Bradford & Bingley, the nationalised mortgage lender, has laid bare the dire state of its loan book and said that a rising wave of fraud dragged it to a £160 million loss for the first half of the year.

The figures came the Council of Mortgage Lenders warned that the economy remained fragile and predicted that repossessions and arrears would continue to climb this year.

The CML has forecast that 65,000 people will lose their homes this year, up from 40,000 last year and just under 26,000 in 2007.

B&B, which was the UK’s largest lender to landlords before it was broken up and its mortgage book nationalised last September, said yesterday that 40 per cent of its mortgage book was in negative equity, up from 30 per cent at the end of 2008.

Impairments on bad loans ballooned from £75 million last summer to £328 million.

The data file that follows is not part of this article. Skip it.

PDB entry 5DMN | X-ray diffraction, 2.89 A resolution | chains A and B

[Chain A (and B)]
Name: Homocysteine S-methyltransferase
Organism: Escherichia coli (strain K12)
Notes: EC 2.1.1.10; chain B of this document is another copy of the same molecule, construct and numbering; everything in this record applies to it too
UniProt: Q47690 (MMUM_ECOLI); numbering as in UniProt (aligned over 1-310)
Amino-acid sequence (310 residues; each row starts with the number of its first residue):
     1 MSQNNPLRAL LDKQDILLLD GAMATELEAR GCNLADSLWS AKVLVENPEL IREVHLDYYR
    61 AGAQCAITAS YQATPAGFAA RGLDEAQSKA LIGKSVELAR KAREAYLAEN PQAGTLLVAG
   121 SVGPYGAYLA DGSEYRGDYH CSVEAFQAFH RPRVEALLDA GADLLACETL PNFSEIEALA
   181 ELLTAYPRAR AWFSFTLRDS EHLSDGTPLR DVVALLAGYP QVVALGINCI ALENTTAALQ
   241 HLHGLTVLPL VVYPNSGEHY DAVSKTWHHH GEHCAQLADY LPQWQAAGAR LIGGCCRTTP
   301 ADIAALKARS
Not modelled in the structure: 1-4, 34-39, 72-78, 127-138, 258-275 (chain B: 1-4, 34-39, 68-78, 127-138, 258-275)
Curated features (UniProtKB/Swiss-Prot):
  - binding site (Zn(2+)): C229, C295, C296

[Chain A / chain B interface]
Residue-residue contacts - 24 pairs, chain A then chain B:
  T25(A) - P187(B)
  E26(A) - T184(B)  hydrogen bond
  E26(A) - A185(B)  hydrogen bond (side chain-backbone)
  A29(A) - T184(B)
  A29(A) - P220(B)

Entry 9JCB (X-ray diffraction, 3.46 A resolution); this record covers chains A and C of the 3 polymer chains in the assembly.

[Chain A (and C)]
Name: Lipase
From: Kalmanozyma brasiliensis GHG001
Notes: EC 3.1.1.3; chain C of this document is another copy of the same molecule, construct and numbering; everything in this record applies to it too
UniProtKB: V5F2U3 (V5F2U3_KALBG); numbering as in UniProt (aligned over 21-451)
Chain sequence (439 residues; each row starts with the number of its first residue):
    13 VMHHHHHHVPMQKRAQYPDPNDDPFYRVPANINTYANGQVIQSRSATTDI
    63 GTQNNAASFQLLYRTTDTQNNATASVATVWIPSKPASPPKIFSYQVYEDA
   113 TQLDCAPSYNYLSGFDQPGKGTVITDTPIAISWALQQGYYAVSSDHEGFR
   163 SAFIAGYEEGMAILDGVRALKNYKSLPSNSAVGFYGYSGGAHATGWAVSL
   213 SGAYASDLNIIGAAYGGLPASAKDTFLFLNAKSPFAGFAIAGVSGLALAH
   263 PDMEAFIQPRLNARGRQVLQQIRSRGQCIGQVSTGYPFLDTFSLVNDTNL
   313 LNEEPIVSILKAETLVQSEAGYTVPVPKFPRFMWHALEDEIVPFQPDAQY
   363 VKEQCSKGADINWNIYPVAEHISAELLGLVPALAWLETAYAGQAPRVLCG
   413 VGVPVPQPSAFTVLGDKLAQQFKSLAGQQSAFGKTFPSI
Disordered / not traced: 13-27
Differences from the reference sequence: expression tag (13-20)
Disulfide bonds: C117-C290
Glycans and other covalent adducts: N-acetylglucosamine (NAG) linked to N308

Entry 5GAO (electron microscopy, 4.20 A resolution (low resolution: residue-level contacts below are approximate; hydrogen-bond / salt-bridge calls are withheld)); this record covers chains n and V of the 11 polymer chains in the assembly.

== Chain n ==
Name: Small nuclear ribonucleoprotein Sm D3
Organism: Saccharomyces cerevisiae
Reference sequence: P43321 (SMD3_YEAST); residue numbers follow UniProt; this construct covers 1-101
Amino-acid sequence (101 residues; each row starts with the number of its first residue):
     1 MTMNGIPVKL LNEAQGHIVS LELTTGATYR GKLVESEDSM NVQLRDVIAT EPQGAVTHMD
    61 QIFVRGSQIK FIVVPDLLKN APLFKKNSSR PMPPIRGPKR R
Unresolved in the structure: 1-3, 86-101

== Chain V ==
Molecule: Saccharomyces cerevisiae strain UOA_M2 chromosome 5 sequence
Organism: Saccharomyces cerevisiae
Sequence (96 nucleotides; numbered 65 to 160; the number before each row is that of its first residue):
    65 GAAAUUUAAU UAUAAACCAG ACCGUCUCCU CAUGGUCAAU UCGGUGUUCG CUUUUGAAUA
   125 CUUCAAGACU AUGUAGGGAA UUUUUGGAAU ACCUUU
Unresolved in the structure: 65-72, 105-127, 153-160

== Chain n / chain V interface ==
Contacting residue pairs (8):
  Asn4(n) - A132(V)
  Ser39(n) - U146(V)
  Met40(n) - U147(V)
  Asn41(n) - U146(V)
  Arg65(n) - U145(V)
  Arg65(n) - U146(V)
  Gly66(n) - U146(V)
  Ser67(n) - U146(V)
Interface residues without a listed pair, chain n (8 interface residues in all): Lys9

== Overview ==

B&B has 60 per cent of its book in buy-to-let and 20 per cent in self-certified loans, sometimes called “liars’ loans” as borrowers did not have to provide proof of salary.

B&B, which flagged up a spike in fraud last year, warned that the trend was rising, and increased its provision by almost £100 million between January and June.

That brings the total provision for fraud and professional negligence to £271 million, a figure described by an industry insider as “extraordinary”.

As well as some customers apparently lying about their income, there is evidence of cases of property valuers and solicitors falsely inflating the value of properties, B&B said. Some of the fraud-related loss may be reclaimed on insurance policies, it added.

Customers falling more than three months behind on repayments rose to 5.88 per cent of the book, from 4.6 per cent at the year-end.

Richard Banks, a mortgage industry veteran who joined B&B as managing director three months ago, attempted to strike an optimistic note by echoing the sentiment of Lloyds last week that the worst was over. “Arrears appeared to have peaked and started to go down modestly in the past two months,” he said.

The Government sold B&B’s £21 billion of deposits to Spain’s Santander but could not find a buyer for its £41 billion mortgage portfolio and was forced to nationalise it.

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